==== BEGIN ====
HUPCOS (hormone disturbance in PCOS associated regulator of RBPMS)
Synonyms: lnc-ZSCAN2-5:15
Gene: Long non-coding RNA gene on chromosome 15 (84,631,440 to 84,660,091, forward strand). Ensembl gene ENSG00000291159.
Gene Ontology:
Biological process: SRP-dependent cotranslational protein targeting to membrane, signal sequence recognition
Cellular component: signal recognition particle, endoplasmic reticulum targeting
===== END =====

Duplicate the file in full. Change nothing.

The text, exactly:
HUPCOS (hormone disturbance in PCOS associated regulator of RBPMS)
Synonyms: lnc-ZSCAN2-5:15
Gene: Long non-coding RNA gene on chromosome 15 (84,631,440 to 84,660,091, forward strand). Ensembl gene ENSG00000291159.
Gene Ontology:
Biological process: SRP-dependent cotranslational protein targeting to membrane, signal sequence recognition
Cellular component: signal recognition particle, endoplasmic reticulum targeting